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Of course, my recommendations are fraught with biases toward fantasy and science. I admit that. I will assert, however, that good books are good books, regardless of genre. Even if you have not read or have not enjoyed science fiction or fantasy before, give one of the aforementioned books a shot — in the worst case, you’ll simply be supporting an author. Best case? Good book.

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In My Book: ‘The Newsroom’ and Optimism

Last night after watching the pilot episode of ‘The Newsroom’ on HBO, I updated a status to Facebook: “Any show that makes an oblique reference to ‘The Merchant of Venice’ is a show worth watching, in my book.”

This caused me to think — why do we say “in my book,” as if we are actually writing a book of our thoughts and opinions to share with the general populace? It doesn’t make much sense. It does, however, provide an excuse for a blog entry with a saccharin heading and category. Onward!

‘The Newsroom’ on HBO had one of the finest pilots that I’ve seen in recent memory last night (6.24). Aaron Sorkin, who is the show’s creator, is no stranger to politically infused primetime drama through proof of the smash show, ‘The West Wing.’

‘The West Wing’ inspired a generation of individuals to engage in a confusing and distancing political process through its depiction of hope in government. While it was, clearly, liberal wish-fulfillment, it was done exceedingly well.

‘The Newsroom’ begins a story set a few years in the past — a move that allows the show to become falsely prophetic. The pilot episode’s drama centered around the BP oil spill two years ago and how the news of the disaster was portrayed to the public.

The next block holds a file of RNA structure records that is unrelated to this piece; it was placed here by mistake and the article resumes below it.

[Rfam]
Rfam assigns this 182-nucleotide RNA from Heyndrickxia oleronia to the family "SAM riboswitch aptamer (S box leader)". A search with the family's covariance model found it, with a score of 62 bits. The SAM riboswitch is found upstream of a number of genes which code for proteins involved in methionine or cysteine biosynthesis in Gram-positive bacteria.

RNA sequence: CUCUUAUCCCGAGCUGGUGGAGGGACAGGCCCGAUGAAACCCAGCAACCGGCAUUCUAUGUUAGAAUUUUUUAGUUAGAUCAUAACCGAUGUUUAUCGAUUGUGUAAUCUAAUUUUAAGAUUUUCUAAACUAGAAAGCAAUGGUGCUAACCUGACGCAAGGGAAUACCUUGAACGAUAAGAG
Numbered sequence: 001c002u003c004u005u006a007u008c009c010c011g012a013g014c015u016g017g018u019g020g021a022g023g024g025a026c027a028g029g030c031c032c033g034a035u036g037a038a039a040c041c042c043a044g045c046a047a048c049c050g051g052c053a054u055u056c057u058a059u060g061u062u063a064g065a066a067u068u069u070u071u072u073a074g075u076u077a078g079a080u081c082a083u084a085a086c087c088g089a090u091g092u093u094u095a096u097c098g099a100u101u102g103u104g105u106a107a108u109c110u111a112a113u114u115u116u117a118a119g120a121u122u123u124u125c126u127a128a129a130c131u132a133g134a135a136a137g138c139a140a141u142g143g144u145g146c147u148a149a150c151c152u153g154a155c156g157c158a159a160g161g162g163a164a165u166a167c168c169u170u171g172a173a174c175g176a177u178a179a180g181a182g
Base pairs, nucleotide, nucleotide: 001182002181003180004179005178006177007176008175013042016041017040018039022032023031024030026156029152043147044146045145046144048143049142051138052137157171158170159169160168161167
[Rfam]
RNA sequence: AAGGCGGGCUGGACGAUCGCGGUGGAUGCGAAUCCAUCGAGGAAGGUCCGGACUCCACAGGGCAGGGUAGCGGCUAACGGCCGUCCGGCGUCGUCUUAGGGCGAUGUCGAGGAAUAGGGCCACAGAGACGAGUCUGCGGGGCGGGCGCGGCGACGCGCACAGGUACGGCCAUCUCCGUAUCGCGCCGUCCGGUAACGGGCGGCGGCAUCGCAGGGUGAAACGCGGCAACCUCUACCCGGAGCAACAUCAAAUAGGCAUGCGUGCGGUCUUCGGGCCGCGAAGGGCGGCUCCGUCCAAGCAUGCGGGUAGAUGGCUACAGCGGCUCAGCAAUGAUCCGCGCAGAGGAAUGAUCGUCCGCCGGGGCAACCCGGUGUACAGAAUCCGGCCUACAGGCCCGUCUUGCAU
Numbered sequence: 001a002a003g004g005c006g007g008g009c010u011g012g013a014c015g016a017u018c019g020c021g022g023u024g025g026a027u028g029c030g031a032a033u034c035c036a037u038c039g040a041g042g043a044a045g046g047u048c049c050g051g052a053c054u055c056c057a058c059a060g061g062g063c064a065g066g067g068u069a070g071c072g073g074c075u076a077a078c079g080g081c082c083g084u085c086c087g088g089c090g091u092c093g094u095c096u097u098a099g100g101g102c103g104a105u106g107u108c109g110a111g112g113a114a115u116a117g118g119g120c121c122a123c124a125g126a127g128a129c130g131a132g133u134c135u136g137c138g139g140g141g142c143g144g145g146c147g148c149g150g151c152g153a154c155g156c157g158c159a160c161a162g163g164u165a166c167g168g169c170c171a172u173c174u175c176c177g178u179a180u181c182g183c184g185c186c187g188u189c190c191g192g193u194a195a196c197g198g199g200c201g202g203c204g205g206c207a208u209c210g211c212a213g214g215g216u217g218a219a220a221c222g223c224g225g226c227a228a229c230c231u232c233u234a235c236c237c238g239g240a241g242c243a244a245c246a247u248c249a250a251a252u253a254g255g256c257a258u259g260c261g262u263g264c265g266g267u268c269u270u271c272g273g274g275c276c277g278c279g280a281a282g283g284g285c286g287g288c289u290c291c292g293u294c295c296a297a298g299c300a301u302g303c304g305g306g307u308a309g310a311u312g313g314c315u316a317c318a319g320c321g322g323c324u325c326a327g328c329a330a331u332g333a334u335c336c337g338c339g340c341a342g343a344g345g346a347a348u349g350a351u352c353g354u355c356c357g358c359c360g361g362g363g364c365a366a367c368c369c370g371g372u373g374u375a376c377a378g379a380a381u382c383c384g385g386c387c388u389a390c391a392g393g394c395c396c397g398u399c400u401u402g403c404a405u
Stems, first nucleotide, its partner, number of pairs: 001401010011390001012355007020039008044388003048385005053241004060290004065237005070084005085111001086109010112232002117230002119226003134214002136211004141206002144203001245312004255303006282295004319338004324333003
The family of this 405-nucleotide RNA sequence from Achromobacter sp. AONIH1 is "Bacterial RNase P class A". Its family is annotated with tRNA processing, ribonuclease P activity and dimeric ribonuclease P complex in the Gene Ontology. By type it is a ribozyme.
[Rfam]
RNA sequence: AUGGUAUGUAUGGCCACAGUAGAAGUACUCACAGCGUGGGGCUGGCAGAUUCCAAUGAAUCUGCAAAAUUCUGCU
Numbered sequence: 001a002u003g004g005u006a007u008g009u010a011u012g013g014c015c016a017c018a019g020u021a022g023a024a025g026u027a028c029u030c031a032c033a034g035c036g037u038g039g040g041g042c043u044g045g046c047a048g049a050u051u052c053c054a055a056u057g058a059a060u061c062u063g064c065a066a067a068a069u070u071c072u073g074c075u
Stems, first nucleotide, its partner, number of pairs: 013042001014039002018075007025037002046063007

Jeff Daniels (who plays cable anchor Will McAvoy) creates a character who is striving to break out of the polarized culture of broadcast journalism in an effort to create a news program like the good ol’ days.

While the effort is admirable, the notion that the nation needs news like it was in the past reeks of sentimentalism. “The good ol’ days” of broadcast journalism? I doubt that the individuals who viewed and created television news during the middle of the 20th century thought that they were in the literal prime-time of the genre.

That said, it is abundantly clear that there is a problem with the news media today. ‘The Newsroom’ is a fictional reaction to the polar opposite and dysfunctional networks of Fox and CNN. While it tries to play the middle of the road, it is clear that Sorkin is, again, promoting a liberal agenda within the series. Does this create a disconnect between the message of moderation with the juxtaposition of liberal ideology? It does not.

As the perceived “center” of political discussion in this country is, at the moment, to the right, a shift to the perceived left in ‘The Newsroom’ is really nothing more than a return to the original center. We are expected to engage — to discuss. We must question authority while we pay respect to it. To do so is not to become a Democrat or Indepedent — it is to become an informed citizen.

Hopefully, ‘The Newsroom’ continues forward with its strong message and stellar acting as the season progresses. I know I’ll be watching.